* Ex-Goldman director denies tipping Rajaratnam
* Closing arguments in trial expected on Tuesday
By Grant McCool
NEW YORK, June 11 (Reuters) - Having decided not to take the witness stand at his insider-trading trial, former Goldman Sachs Group Inc board member Rajat Gupta on Monday called longtime friends, including an international development official who grew up with him in India, to testify on his behalf.
Gupta’s defense in the U.S. District Court trial in New York is expected to wrap up on Monday. The jury would then hear closing arguments from prosecutors and his lawyers on Tuesday.
“I have always observed since my childhood days that Rajat is straightforward, direct, truthful and inspires trust,” testified Anil Sood, 62, who was an official with the World Bank in Asia and Africa for 30 years. “I have seen him consistently demonstrate these values.”
Gupta, 63, is charged with securities fraud and conspiracy over allegations he illegally breached his fiduciary duties by passing corporate secrets to former Galleon Group hedge fund manager Raj Rajaratnam, his one-time friend. Gupta denies the charges and his lawyers say the government’s case is circumstantial and speculative.
He is calling up to six character witnesses as part of defense efforts to bring to the jury’s attention his longtime standing as a philanthropist as he also rose to the top tier of the corporate world. Gupta headed the McKinsey & Co business management consultancy for nine years and served on several corporate boards, including Goldman and Procter & Gamble Co .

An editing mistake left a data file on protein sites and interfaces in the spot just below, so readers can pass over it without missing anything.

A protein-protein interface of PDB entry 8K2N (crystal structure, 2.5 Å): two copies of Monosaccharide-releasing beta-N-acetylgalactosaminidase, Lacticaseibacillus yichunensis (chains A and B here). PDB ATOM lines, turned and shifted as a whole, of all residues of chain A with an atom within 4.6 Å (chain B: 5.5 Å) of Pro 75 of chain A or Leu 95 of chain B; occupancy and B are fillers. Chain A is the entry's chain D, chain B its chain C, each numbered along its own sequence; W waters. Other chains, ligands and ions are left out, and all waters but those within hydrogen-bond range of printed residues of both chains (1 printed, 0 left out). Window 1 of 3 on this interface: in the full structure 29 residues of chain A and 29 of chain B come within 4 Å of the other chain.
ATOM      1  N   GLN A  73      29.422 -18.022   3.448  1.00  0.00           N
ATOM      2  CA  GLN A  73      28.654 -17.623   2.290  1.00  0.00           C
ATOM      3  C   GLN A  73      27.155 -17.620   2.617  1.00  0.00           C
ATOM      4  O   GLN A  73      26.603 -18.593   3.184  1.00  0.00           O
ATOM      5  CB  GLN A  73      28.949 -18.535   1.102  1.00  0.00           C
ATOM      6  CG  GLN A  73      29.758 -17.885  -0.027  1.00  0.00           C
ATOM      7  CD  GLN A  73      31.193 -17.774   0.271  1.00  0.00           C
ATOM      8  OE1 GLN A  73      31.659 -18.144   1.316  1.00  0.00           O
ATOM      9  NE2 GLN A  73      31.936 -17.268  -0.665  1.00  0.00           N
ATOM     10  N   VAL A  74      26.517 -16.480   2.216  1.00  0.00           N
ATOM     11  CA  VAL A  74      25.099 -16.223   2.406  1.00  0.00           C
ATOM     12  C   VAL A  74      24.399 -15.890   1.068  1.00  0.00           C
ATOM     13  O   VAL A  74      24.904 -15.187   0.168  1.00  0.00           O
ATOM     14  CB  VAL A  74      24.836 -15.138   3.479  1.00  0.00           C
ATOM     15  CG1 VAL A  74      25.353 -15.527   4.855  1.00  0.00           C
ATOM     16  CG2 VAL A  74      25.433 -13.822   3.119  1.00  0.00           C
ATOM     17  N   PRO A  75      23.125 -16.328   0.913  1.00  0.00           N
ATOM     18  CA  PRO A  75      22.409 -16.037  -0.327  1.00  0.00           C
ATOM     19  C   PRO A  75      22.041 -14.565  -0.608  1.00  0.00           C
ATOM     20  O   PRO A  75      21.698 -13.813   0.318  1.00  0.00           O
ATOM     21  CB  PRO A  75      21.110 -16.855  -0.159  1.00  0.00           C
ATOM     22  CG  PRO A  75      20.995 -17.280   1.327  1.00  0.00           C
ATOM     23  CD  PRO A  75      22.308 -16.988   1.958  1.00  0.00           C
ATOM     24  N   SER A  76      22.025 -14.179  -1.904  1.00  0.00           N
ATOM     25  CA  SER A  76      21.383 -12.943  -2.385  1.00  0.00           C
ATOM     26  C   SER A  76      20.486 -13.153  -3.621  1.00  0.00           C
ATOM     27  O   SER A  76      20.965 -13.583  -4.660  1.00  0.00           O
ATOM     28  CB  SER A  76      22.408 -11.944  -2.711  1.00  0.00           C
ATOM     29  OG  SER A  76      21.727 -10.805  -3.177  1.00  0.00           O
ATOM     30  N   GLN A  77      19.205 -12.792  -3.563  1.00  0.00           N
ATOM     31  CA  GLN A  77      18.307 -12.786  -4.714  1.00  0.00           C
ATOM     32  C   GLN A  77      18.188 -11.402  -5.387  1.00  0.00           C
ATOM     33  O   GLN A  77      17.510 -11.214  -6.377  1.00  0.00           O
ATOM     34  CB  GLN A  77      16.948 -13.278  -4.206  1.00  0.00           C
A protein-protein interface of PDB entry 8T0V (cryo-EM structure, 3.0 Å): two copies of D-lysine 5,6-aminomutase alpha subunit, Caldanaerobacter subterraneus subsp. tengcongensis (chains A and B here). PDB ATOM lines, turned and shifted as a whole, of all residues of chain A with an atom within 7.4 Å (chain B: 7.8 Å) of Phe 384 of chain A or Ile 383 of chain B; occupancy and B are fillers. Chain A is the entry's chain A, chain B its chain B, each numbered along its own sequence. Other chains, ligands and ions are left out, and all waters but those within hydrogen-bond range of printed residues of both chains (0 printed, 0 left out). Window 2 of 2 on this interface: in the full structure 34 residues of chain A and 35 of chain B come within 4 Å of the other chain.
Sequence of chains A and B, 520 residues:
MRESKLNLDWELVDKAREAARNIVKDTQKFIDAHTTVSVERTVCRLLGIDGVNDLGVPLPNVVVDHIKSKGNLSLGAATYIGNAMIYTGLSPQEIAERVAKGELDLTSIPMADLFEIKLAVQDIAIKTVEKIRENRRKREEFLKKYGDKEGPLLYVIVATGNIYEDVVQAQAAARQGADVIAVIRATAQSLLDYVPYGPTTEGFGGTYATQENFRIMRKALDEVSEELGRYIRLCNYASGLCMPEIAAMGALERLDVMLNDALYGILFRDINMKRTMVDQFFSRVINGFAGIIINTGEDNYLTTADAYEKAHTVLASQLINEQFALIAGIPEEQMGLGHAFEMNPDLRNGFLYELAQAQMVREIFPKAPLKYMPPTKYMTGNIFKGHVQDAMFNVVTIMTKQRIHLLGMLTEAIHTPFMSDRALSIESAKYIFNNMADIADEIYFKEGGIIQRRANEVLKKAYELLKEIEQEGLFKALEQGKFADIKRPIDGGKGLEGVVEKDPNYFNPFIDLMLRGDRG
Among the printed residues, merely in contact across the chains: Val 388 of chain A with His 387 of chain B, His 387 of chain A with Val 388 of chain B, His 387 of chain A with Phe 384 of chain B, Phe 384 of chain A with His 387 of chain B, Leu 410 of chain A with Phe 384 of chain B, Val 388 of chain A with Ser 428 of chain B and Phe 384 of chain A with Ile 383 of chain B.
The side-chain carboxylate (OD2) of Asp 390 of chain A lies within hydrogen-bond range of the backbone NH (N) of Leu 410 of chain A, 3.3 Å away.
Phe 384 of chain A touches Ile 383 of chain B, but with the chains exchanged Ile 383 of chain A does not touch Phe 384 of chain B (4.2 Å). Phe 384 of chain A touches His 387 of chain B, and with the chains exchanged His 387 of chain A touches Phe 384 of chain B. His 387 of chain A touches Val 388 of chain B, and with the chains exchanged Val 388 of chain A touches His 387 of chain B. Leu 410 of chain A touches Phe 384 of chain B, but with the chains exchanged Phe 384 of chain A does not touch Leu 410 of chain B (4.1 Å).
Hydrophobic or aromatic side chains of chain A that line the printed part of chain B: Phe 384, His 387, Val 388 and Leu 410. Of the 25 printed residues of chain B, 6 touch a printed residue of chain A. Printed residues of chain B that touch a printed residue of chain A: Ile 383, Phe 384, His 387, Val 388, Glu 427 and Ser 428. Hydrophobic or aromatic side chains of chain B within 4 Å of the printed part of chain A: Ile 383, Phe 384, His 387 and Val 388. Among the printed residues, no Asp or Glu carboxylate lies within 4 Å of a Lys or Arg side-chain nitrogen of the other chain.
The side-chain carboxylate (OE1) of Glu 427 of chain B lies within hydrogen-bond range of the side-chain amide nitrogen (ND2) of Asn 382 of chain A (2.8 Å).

Prosecutors say Gupta abused those board positions by supplying Rajaratnam with stock tips involving Goldman and Procter & Gamble information between March 2007 and January 2009.
If convicted, Gupta faces a possible maximum of 25 years in prison. Rajaratnam was convicted at trial 13 months ago and is serving an 11-year prison sentence.
In order to convict Gupta, prosecutors have the burden of proving to the jury beyond a reasonable doubt that he defied his duties to the companies and that he had something to gain from tipping Rajaratnam, a onetime friend and business associate.
Expectations of Gupta himself taking the witness stand rose on Friday when his main lawyer, Gary Naftalis, said in court it was “highly likely” his client would testify. But in a letter on Sunday, the defense told U.S. District Judge Jed Rakoff that Gupta would not be a witness.
Another of Gupta’s friends, Ashok Alexander, traveled from New Delhi to take the witness stand. Alexander testified he met Gupta in 1986 at McKinsey and later worked with him in different contexts, including with the public health foundation of India.
Alexander, 58, the country manager for the Bill & Melinda Gates Foundation in New Delhi, said he considers Gupta “to be a friend, but also a mentor and occasional coach.”
At the start of Monday’s proceedings, Rakoff angrily demanded that a defense lawyer quickly tell him who the next witness was. Rakoff has frequently shown impatience with the pace of the trial, which began on May 21 and had been scheduled to run three weeks. It is now in its fourth week.
The judge also said that for Tuesday’s closing arguments, he would limit each side to three hours “to address jurors and the remaining portions should be addressed to the sidewalk.”
The case is USA v Gupta, U.S. District Court for the Southern District of New York, No. 11-907.